Many parents perceive television as harmful to their children due to the violence, stupidity, and false images of the TV show. While this fact is correct, parents often overlook that television also positively impacts the development and education of children through educational programs and cartoons that teach children valuable skills and moral principles. However, the impact of television on a child depends on which types of content they watch, which their parents should control. Consequently, television has a positive effect on children’s development and education if adults choose and control the content to watch.
Modern television has dozens of shows that positively affect child development. The first positive influence is that educational shows help children learn letters, numbers, distinguish colors, and acquire other basic and necessary knowledge in a natural way. Usually, cartoon characters in a playful way explain various phenomena and concepts that improve their preparation in school. For example, according to Kearney and Levine, children who watched the popular children’s show Sesame Street score better on standardized tests according to their age group (343). In addition, children’s shows also gradually expand the vocabulary of young children because visual cues and explanations allow viewers to build associations and memorize words. Neuman et al., in their study, analyzed popular shows and media for children and concluded that most of them lead to higher scores for the Peabody Picture Vocabulary Test (10). The authors believe that this improvement is connected with the presence of scenes with varied vocabulary and pedagogical cues (Neuman et al. 10). Thus, television can be beneficial in children’s education and is especially useful for low-income families who cannot afford additional educational courses, which makes television and media primary sources of knowledge.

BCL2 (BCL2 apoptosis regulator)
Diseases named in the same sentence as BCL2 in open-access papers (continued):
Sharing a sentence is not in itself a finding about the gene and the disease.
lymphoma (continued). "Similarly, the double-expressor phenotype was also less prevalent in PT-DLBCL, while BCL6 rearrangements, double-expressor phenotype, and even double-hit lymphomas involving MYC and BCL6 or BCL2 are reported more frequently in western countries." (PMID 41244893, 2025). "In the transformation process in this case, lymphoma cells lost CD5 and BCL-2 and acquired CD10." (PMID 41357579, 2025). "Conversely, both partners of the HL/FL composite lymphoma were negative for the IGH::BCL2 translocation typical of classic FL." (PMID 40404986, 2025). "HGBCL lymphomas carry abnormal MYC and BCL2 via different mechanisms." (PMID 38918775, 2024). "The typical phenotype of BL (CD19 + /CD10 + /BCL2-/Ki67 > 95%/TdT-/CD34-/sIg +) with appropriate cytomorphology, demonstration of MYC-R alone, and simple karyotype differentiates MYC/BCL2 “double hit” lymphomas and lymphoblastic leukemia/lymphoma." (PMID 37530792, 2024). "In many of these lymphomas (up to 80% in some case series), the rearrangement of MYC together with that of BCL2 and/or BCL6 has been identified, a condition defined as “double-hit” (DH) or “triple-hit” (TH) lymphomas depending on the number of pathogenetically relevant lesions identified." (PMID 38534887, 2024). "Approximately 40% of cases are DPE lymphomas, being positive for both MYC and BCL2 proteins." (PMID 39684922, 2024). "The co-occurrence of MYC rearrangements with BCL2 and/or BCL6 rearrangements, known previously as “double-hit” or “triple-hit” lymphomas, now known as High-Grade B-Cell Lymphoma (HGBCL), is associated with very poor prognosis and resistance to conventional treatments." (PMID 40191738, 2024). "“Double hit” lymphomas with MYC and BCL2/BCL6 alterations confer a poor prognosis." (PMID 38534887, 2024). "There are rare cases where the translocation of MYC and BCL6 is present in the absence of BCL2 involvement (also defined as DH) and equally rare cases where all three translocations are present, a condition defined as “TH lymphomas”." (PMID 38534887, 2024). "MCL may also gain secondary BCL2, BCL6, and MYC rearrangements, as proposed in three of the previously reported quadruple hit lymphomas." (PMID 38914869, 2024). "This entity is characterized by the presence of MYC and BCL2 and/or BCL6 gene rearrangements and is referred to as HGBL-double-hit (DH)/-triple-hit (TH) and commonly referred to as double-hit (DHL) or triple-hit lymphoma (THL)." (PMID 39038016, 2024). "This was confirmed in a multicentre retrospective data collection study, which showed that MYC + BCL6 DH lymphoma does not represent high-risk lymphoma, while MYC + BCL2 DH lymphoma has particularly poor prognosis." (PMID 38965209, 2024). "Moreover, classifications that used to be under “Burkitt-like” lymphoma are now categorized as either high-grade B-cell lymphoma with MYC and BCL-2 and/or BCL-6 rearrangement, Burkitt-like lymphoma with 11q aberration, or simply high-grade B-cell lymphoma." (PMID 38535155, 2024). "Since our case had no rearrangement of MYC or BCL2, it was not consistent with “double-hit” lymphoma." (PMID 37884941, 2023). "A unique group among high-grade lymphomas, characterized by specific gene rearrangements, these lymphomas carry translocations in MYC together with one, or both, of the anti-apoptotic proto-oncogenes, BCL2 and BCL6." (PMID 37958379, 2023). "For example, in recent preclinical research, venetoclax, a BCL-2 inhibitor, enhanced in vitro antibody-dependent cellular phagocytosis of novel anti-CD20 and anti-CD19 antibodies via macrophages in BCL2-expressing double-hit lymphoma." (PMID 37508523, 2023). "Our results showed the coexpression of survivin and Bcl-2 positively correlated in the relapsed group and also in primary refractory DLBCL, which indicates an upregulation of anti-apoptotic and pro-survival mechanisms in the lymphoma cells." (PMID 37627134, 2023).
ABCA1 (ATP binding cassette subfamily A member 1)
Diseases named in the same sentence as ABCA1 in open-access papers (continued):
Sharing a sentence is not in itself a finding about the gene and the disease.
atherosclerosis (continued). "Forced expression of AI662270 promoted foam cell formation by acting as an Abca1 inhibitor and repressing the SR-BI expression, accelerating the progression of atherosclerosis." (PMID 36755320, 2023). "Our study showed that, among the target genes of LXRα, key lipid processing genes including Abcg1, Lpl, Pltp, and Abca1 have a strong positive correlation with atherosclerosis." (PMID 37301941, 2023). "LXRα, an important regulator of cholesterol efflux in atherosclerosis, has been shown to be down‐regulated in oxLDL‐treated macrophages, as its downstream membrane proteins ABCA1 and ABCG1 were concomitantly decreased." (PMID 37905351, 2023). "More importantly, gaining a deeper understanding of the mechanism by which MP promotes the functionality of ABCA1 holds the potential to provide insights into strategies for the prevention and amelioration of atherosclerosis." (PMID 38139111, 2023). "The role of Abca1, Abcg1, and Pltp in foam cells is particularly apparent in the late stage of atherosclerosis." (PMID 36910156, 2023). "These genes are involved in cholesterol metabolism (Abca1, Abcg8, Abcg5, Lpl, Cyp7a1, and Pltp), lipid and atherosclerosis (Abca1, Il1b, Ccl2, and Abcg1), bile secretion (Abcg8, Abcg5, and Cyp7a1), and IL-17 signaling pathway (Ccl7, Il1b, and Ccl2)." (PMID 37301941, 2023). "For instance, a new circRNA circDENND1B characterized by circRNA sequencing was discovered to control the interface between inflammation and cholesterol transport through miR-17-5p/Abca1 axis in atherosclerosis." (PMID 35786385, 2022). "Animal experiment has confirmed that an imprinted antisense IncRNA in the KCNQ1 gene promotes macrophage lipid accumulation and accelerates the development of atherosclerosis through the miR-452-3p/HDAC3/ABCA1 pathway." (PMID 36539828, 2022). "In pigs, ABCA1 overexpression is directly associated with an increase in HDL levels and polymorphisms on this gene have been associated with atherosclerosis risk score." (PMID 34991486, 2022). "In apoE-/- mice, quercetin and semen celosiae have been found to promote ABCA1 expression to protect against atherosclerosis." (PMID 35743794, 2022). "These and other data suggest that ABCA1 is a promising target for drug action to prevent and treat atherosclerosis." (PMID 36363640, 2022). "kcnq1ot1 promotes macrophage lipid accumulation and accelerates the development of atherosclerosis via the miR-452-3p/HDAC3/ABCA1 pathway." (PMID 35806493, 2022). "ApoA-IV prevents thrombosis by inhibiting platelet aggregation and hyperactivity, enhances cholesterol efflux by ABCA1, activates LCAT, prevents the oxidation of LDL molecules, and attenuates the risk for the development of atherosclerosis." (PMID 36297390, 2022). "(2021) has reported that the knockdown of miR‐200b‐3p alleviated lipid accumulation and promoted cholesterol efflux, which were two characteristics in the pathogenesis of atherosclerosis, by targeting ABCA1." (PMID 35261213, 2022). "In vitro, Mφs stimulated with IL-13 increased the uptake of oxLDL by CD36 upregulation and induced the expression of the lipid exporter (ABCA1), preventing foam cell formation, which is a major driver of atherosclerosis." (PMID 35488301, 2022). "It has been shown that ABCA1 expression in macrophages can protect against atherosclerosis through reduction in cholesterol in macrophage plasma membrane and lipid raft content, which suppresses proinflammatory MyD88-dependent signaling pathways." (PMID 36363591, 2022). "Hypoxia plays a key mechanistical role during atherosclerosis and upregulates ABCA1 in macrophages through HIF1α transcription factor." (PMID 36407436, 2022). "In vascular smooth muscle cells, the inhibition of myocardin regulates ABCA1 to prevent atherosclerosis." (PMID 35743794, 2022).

In conclusion, television can positively impact the development of children if their parents include educational and age-appropriate programming for them. Characters of children’s programs in a simple, playful way give children basic knowledge about reading, counting, everyday skills and the structure of the world, and human interaction. Thus, children gain skills and knowledge while enjoying their favorite TV shows, which is an essential motivational factor in their learning.
Kearney, Melissa S. and Phillip B. Levine. “Early Childhood Education by Television: Lessons from Sesame Street.” American Economic Journal: Applied Economics, vol. 11, no. 1, 2019, pp. 318-350.
Neuman, Susan B., et al. “Learning Vocabulary from Educational Media: The Role of Pedagogical Supports for Low-Income Preschoolers.” Journal of Educational Psychology, vol. 111, no. 1, 2019, pp. 1–13.